Tens of thousands take part in 2023 Prague Pride parade through city center

This year's parade on Saturday afternoon saw about the same number of participants as last year's 60,000, according to organizers.

Expats.cz Staff

Written by Expats.cz Staff Published on 13.08.2023 09:58:00 (updated on 13.08.2023) Reading time: 3 minutes

Tens of thousands of individuals including politicians, ambassadors, celebrities, and people from all walks of life took to the streets of Prague yesterday to participate in this year's Prague Pride parade.

This vibrant event served as the culmination of the 13th annual LGBTQ+ festival, a week-long celebration of tolerance, support, and the call for equal rights for all members of society.

Much like the previous year, the turnout for the parade was substantial, with up to 60,000 participants embracing the atmosphere of acceptance, according to organizers. Prague Police spokesperson Jan Daněk reported that there were no incidents associated with the parade, indicating a peaceful and harmonious gathering.

The procession commenced from Wenceslas Square shortly after 12:30 p.m., winding its way through the heart of the city to finally culminate at the Letná plain. Here, Pride Park transformed the area into a hub of cultural activities and performances across six different stages through the evening hours.

Notably, American singer, songwriter, and musician Laura Pergolizzi, known by her stage name LP, took to the stage at 6:45 p.m. for a performance that was filmed as part of a new music video.

Prague Pride festival program director Veronika Dočkalová highlighted the special connection between LP and Prague, revealing that the artist had already shot one of her music videos in the city and wanted to return to capture the spirit of the Prague Pride parade.

The parade itself was a tapestry of both Czech and foreign participants, coming together to celebrate the essence of love, acceptance, and unity. Families with children, representatives from various organizations, and people from diverse backgrounds all joined hands to participate in the rainbow-colored procession.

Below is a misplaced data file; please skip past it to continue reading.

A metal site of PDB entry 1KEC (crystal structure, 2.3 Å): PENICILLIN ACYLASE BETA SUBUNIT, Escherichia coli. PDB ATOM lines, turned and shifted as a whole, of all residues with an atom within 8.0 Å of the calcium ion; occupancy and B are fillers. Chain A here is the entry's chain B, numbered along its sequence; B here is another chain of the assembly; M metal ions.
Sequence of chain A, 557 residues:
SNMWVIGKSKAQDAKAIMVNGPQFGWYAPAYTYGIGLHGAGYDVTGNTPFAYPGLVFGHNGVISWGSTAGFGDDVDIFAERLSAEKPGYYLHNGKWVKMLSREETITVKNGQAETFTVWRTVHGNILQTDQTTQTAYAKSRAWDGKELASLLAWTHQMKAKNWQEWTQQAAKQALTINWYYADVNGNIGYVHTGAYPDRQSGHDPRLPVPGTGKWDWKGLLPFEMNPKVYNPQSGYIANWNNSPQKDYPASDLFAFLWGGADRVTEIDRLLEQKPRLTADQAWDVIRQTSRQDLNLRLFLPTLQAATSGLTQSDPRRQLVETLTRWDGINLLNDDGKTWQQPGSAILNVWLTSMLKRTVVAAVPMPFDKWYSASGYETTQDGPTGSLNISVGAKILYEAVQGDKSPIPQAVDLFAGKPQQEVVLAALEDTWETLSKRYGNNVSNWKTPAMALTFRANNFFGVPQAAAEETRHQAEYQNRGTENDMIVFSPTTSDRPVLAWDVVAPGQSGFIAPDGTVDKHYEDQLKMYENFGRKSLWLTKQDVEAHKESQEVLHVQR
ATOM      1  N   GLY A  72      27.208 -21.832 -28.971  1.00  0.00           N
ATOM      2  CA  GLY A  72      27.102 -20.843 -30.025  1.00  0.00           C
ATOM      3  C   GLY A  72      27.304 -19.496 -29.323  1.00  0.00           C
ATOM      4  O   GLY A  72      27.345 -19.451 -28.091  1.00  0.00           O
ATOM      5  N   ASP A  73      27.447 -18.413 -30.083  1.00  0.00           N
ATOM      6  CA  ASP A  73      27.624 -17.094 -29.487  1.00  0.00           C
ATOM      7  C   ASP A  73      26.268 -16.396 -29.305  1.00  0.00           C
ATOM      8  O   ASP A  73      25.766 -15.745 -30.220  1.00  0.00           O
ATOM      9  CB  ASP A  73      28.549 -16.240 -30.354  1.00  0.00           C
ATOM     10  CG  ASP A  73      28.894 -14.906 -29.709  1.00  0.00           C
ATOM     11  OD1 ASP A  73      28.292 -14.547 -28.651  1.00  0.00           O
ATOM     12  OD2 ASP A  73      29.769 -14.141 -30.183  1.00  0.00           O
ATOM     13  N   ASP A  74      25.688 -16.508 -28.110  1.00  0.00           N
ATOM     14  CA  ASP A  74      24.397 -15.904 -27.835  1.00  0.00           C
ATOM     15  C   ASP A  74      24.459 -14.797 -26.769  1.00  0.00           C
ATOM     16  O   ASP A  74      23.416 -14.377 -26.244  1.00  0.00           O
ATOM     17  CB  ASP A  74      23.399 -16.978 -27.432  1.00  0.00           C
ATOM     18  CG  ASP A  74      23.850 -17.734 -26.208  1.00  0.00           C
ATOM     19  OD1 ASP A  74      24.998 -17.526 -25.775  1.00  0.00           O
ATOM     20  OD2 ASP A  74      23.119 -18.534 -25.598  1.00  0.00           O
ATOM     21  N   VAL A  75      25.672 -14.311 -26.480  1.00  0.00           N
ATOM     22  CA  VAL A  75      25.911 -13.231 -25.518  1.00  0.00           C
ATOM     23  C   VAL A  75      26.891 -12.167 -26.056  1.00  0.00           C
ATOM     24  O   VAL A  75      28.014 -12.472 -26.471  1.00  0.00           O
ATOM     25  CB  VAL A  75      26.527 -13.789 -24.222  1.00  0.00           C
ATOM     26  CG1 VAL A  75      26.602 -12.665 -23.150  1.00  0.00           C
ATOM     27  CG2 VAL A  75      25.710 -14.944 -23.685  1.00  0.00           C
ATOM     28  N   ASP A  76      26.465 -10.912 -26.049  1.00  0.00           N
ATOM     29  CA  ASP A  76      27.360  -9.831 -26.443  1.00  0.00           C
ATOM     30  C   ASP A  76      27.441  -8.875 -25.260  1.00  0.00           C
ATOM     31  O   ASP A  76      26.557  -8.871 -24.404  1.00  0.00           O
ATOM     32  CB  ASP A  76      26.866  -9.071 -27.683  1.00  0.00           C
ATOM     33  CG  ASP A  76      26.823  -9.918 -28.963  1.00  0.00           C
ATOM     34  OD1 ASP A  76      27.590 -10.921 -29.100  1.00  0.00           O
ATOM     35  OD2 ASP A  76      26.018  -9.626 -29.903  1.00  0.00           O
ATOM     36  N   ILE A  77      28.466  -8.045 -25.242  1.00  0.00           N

Beyond the parade's symbolic significance, it marked the culmination of this year's festival, a week-long exploration of the life and experiences of the LGBTQ+ community. This year's festival theme centered around the idea of traditions and their integral role in the functioning of society.

With the motto "More Traditional Than You Think," the festival featured an array of discussions, lectures, and events that encouraged participants to delve into the rich tapestry of traditions that form the basis of our societies.

Despite encountering adverse weather conditions earlier in the week, the attendance at various festival events was notable, with Dočkalová expressing satisfaction with the enthusiastic response from the participants.

To ensure the safety and smooth conduct of the parade, Czech and municipal police officers were deployed to manage security and public order. A helicopter patrolled the skies, contributing to the overall safety measures implemented.

In tandem with the celebration, opponents of Prague Pride also made their presence felt, with a group of demonstrators arriving at the statue of St. Wenceslas on Wenceslas Square. Displaying banners with slogans such as "Pride. Love is Not Pride" and "Jesus Is Love. He Wants to Help You," they engaged in discussion with parade participants. However, no major conflicts arose as police monitored the situation.

The parade route encompassed prominent areas of the city, including Na PrikopeNa Příkopě and Celetna to Staroměstské náměstí. The procession will continue via Pařížská street, Čechův most, and up the stairs to Letná. Participants carried banners advocating for marriage equality and equal rights, accompanied by the vibrant display of rainbow flags, colorful masks, and costumes.

"We have chosen the topic of tradition because the words like 'tradition' and 'traditional' are often used in arguments against the LGBTQ+ people," Dočkalová noted.

"It is like we are something new that has not been around at all. We are trying to say that it is not like that at all, that the LGBTQ+ are part of history, culture and tradition."

The presence of politicians who advocate for equal rights was a significant aspect of the parade. Deputy Prime Minister Ivan Bartoš, Foreign Minister Jan Lipavský, and Interior Minister Vít Rakušan, who contributed to the bill on "marriage for all," all participated in the event. The bill, currently in the lower house of the Czech parliament, reflects the ongoing dialogue regarding same-sex marriage in the country.

The Prague Pride parade's inception in 2011 was marked by vocal conservative protests. Over the years, these voices gradually faded away, allowing the parade to become a symbol of the city's commitment to celebrating diversity, acceptance, and unity.

Despite the event's cancellation in 2020 and 2021 due to the Covid pandemic, the spirited 2023 parade reaffirmed Prague's role as a city that embraces diversity and upholds the principles of equality.

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